Harvard behavioral scientist, Francesca Gino, knew she was onto something when she read a cookbook where the author, an Italian chef, broke every rule of Italian culinary tradition by filling the book with nontraditional recipes — violating Italian national pride in the process.
“In Italy, you’re not supposed to mess around with traditions in general, especially when they are about recipes that have been passed on for generations,” says Gino in an interview published on Working Knowledge. “You just don’t do that! And yet, here was a person, a rebel, who had found success by breaking rules and breaking traditions.”
Clearly intrigued, Gino pursued a quest toward finding and studying successful rebels past and present, including Massimo Bottura, the rebel chef himself.
She collected countless stories of successful rebels and the lessons she learned from a behavioral science standpoint, which she published in Rebel Talent: Why It Pays to Break the Rules at Work and in Life
In the book, Gino makes the case that leaders should encourage rebellion in the workplace, and that rebellion may lead to a more fulfilling workplace and life.
Before you conjure up images of hooded Millennials hacking your company server, or Girls Gone Wild at your company party, Gino’s brand of rebel has an immense upside for competitive advantage, should you seek to break from ‘same old, same old.’
“When I think of rebels, I think of people who break rules to explore new ideas and create positive change,” Gino says. “These are people who are doing good in the world.”
If this strikes your curiosity so far, there may be a little rebel in you. Gino found that most rebels share five core strengths: novelty, curiosity, perspective, diversity, and authenticity.
Seeing the possibilities of workplaces transformed through the strengths of rebel talent, Gino offers up eight refreshing steps to move in the direction of a rebel leadership style.
“It’s very easy for us all to fall back into routines and mindlessly follow them, day after day,” Gino says. She adds that when you purposely seek out new and novel ideas and strategies, you find new inspiration where routine and traditions exist.
“As humans, we often focus on just one perspective, and generally it’s our own,” Gino says. Rather than listen to the opinions of people who think like you, rebels fight that instinct and find ways to steer some conflict or encourage disagreement, says Gino. She references a rebel CEO, Rachael Chong, of the New York-based nonprofit organization Catchafire. Wong seeks out dissenting opinions from employees and job candidates alike. “When she hires new people, she basically looks for people who disagree with her,” Gino says.
Gino states that “rebels are willing to keep their minds open,” and they’re keen on keeping conversations going by expanding upon the thought, such as saying, “yes, and…” rather than “yes, but….” — a technique called “plussing.” In plussing, the point is to “improve ideas without using judgmental language. You add to, or ‘plus,’ what has been said,” explains Gino. “This encourages a collaborative attitude. Someone else might jump in and add her own plus.”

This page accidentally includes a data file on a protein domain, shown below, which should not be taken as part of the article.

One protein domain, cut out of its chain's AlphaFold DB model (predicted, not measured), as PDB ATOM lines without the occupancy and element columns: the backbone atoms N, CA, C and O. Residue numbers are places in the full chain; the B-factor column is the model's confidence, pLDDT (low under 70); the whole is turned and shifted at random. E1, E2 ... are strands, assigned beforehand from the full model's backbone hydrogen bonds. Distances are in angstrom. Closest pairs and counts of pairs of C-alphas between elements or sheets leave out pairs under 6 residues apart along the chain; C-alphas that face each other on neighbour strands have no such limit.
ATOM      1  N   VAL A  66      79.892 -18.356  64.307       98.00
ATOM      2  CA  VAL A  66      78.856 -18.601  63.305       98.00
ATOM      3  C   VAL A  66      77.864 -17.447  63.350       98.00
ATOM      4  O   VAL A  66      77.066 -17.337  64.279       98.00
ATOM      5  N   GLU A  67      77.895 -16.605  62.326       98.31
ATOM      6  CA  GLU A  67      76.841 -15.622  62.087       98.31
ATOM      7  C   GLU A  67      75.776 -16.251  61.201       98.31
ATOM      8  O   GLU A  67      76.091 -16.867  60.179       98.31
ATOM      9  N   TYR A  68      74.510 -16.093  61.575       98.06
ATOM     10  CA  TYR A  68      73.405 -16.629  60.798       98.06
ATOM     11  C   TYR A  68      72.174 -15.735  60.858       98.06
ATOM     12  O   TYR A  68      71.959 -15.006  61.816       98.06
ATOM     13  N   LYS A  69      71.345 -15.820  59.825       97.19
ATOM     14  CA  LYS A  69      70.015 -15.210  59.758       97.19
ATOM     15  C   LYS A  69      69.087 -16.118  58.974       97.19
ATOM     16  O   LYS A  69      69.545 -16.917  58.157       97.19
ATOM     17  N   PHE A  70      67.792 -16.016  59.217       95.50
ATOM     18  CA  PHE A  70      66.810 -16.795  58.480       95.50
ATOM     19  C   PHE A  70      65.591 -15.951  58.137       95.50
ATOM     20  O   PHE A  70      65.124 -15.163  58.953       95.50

Rebel leaders “don’t hide who they are, or pretend to know, or be something that they are not,” Gino writes. When you reveal yourself — strengths and weaknesses alike — you gain respect and status in the eyes of others. She cites another rebel leader, Patricia Fili-Krushel, during her days as CEO of WebMD. As Gino tells it, when confronted by an all-male team of engineers about Fili-Krushel’s engineering knowledge, she made a zero with her fingers and said, “This is how much I know about engineering. However, I do know how to run businesses and I’m hoping you can teach me what I need to know about your world.”
Successful rebels understand the importance of mastering their trade, but never allow themselves become slaves to the rules. “They have a deep understanding of what’s there, and that’s the basis that allows them to transform and create,” Gino says.
Successful rebels are able to innovate and even find inspiration under constraints. “Rebels work through the constraints, and, if anything, the constraints become a source for thinking differently about the problem,” says Gino. She cites the author, Dr. Seuss, who made a bet with the cofounder of Random House that he could write a whole book with only fifty different words. The bestselling result: Green Eggs and Ham.
“Another interesting aspect about the rebels I met is that they often take on roles or activities that you wouldn’t expect them to take,” Gino says. As she tells it, Chef Bottura often was found sweeping the streets outside his restaurant, unloading deliveries, and cleaning the kitchen. These rebel leaders aren’t afraid of getting down and dirty and often don’t see themselves as higher than others due to their position and status. As a result, employees respect them more for that.
Gino found that sometimes happy accidents are actual accidents that successful rebels turned into something wonderful. She cites Toscanini’s, an ice cream shop in Cambridge, MA, and their world-famous Burnt Caramel-flavored ice cream. When the chief ice cream maker accidentally burned the caramel while creating it, rather than trashing it, he offered it up to customers, who loved it. It has since become one of their most popular flavors.
Francesca Gino has posted a short quiz to help you learn which type of rebel you tend to be. You’ll get some tips on how you can further develop your rebel talents. Take the quiz here .
Originally published at www.inc.com.